Mr. Smith died of a sudden heart attack on September 25 in New Delhi, India, where he had been attending a meeting of the ISO Technical Management Board (TMB) and ISO's 34th General Assembly.
"ISO has lost a great person, one who acted with deep knowledge of ISO and what it meant to be part of an organization that can, and is, making a difference in the world," said ISO Secretary-General, Rob Steele. "But more importantly, we have lost a man who had integrity, respect and a wonderful sense of the reality and the humor of the world. We will all miss him."
Mr. Smith served as the TMB secretary since its inception in 1994, during which his exemplary leadership qualities in an international environment were widely recognized. A number of special TMB events were held last week in New Delhi to honor his achievements. On September 19, his TMB colleagues presented him with a souvenir book of personal messages and photos.
Rob Steele contributed an introduction and tribute to the book, from which the following extract is taken:
"Without a doubt, Mike's extensive knowledge of ISO and of the standards business makes him a pivotal force in standardization. He is arguably one of the most knowledgeable people of the ISO community and its inner workings. Ask Mike anything and he will tell you the date, the people involved and the applicable sections of the ISO/IEC Directives. His colleagues fondly refer to him as the 'Wikipedia of the TMB' - and often rely on his profound knowledge and wealth of experience.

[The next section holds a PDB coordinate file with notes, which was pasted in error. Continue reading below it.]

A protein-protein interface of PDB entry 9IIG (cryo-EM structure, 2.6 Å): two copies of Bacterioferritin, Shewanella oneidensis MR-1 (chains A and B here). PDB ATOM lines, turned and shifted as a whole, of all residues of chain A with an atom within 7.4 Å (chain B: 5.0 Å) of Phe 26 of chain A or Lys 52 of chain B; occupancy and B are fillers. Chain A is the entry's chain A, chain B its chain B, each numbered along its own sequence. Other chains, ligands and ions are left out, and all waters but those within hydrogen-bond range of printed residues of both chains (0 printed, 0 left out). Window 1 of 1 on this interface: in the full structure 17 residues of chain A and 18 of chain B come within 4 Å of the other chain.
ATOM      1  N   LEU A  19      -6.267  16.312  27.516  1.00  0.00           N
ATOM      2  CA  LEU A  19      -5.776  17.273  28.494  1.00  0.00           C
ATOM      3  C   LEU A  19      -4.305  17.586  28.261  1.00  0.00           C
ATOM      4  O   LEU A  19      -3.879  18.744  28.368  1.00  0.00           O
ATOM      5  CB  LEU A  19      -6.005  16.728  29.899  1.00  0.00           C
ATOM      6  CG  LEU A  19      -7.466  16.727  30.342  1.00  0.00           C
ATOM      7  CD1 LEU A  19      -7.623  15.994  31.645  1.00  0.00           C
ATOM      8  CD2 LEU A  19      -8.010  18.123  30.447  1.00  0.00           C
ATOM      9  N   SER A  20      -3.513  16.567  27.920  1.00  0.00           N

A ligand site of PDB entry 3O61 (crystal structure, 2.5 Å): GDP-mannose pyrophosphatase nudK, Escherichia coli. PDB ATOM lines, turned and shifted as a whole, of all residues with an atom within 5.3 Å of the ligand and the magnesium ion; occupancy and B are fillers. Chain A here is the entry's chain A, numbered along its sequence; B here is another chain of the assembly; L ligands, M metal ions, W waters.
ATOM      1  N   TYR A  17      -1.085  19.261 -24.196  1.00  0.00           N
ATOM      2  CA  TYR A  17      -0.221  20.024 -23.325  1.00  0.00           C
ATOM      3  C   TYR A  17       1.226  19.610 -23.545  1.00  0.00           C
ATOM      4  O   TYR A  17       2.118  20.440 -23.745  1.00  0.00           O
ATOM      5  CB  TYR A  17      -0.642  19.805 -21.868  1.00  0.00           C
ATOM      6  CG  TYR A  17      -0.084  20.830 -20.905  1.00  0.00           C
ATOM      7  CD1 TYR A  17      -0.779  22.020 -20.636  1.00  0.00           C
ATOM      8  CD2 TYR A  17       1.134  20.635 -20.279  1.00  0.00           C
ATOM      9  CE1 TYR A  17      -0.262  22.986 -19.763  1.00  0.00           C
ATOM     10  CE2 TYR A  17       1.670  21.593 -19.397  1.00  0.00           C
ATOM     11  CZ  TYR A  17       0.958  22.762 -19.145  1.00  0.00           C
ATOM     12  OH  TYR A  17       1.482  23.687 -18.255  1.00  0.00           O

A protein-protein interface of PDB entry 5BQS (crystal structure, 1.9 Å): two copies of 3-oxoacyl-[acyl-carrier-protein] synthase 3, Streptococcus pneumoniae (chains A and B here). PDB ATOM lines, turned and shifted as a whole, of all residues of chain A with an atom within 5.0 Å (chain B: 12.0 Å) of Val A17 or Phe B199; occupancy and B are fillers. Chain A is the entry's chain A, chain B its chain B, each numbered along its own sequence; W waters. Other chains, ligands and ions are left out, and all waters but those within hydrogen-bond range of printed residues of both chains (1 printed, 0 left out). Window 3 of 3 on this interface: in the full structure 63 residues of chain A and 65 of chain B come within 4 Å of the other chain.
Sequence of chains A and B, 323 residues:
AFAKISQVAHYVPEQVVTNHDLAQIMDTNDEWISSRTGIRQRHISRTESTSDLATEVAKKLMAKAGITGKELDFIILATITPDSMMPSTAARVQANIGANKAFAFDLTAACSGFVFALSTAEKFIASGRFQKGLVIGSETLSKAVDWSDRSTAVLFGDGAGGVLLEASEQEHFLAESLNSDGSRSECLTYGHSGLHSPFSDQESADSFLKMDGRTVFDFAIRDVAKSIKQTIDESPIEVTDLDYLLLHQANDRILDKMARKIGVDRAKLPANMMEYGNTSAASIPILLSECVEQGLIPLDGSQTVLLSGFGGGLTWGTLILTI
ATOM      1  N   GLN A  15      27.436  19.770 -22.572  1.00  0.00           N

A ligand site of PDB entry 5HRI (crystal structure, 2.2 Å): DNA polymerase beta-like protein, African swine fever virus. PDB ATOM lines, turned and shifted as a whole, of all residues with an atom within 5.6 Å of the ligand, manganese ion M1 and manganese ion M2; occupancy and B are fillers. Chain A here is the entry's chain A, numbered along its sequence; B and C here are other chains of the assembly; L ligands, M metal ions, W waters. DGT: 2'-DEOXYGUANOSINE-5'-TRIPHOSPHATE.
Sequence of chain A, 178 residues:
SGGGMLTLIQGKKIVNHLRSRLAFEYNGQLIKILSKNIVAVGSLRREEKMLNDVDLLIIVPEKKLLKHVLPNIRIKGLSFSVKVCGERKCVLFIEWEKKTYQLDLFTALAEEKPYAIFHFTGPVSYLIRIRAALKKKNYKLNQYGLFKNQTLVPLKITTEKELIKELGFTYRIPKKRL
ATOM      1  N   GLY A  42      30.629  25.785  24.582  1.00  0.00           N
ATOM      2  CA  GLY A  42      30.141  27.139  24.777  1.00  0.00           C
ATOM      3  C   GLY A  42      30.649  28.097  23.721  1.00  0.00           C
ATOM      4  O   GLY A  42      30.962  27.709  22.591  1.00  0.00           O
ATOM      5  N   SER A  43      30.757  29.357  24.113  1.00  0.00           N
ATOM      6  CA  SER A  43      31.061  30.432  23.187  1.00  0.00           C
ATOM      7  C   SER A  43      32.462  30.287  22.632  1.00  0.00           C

"Mike is a great champion of ISO and its growth, and his dedication to the ISO vision has been unfailing. To put it simply, Mike went 'beyond the call of duty' with his time, energy and commitment. His legacy will live on…"
During his tenure, Mr. Smith built a strong team within the ISO Central Secretariat and has been lauded for bringing out the best in those he led. He was also instrumental in contributing to the launch of some of the most well-known ISO standards, including ISO 9000, ISO 14000 and ISO 26000.
"Mike's tireless contributions to standardization have had an enormous impact on numerous industries around the world," said Gary Kushnier, vice president of international policy at the American National Standards Institute (ANSI) and a colleague of Mr. Smith's for nearly thirty years. "He will be sorely missed by many as an esteemed friend and colleague."